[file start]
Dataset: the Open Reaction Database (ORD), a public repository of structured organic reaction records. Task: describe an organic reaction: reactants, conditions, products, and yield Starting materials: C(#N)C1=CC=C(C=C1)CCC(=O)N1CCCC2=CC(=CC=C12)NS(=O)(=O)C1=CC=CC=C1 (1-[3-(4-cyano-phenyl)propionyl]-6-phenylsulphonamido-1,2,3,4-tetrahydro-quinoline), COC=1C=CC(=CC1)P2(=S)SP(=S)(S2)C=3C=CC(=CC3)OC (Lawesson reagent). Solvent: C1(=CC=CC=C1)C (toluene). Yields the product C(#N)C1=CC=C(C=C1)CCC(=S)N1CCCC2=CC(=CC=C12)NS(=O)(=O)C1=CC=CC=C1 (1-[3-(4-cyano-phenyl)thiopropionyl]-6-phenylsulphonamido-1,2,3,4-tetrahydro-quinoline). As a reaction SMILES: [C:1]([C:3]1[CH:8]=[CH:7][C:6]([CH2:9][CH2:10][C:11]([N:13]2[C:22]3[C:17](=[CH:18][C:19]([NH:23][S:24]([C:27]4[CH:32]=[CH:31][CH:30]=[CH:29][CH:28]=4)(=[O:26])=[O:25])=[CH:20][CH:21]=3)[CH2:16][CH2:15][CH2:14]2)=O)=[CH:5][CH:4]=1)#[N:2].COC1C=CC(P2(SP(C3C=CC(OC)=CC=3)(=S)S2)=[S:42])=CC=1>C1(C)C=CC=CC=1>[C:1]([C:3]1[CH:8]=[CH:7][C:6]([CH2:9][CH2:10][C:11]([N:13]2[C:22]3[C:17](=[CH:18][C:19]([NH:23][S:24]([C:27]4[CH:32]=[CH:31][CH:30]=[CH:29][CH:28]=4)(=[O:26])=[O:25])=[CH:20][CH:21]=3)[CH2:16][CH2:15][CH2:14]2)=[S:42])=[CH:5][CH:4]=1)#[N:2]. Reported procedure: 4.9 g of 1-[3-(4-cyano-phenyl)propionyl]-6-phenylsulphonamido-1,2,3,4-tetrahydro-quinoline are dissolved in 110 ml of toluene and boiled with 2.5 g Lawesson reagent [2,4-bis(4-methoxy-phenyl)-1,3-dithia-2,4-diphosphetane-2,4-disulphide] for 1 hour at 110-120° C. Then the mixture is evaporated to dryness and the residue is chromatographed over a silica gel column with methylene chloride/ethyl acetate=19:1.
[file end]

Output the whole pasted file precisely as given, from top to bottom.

Dataset: the Open Reaction Database (ORD), a public repository of structured organic reaction records. Task: describe an organic reaction: reactants, conditions, products, and yield Starting materials: C(#N)C1=CC=C(C=C1)CCC(=O)N1CCCC2=CC(=CC=C12)NS(=O)(=O)C1=CC=CC=C1 (1-[3-(4-cyano-phenyl)propionyl]-6-phenylsulphonamido-1,2,3,4-tetrahydro-quinoline), COC=1C=CC(=CC1)P2(=S)SP(=S)(S2)C=3C=CC(=CC3)OC (Lawesson reagent). Solvent: C1(=CC=CC=C1)C (toluene). Yields the product C(#N)C1=CC=C(C=C1)CCC(=S)N1CCCC2=CC(=CC=C12)NS(=O)(=O)C1=CC=CC=C1 (1-[3-(4-cyano-phenyl)thiopropionyl]-6-phenylsulphonamido-1,2,3,4-tetrahydro-quinoline). As a reaction SMILES: [C:1]([C:3]1[CH:8]=[CH:7][C:6]([CH2:9][CH2:10][C:11]([N:13]2[C:22]3[C:17](=[CH:18][C:19]([NH:23][S:24]([C:27]4[CH:32]=[CH:31][CH:30]=[CH:29][CH:28]=4)(=[O:26])=[O:25])=[CH:20][CH:21]=3)[CH2:16][CH2:15][CH2:14]2)=O)=[CH:5][CH:4]=1)#[N:2].COC1C=CC(P2(SP(C3C=CC(OC)=CC=3)(=S)S2)=[S:42])=CC=1>C1(C)C=CC=CC=1>[C:1]([C:3]1[CH:8]=[CH:7][C:6]([CH2:9][CH2:10][C:11]([N:13]2[C:22]3[C:17](=[CH:18][C:19]([NH:23][S:24]([C:27]4[CH:32]=[CH:31][CH:30]=[CH:29][CH:28]=4)(=[O:26])=[O:25])=[CH:20][CH:21]=3)[CH2:16][CH2:15][CH2:14]2)=[S:42])=[CH:5][CH:4]=1)#[N:2]. Reported procedure: 4.9 g of 1-[3-(4-cyano-phenyl)propionyl]-6-phenylsulphonamido-1,2,3,4-tetrahydro-quinoline are dissolved in 110 ml of toluene and boiled with 2.5 g Lawesson reagent [2,4-bis(4-methoxy-phenyl)-1,3-dithia-2,4-diphosphetane-2,4-disulphide] for 1 hour at 110-120° C. Then the mixture is evaporated to dryness and the residue is chromatographed over a silica gel column with methylene chloride/ethyl acetate=19:1.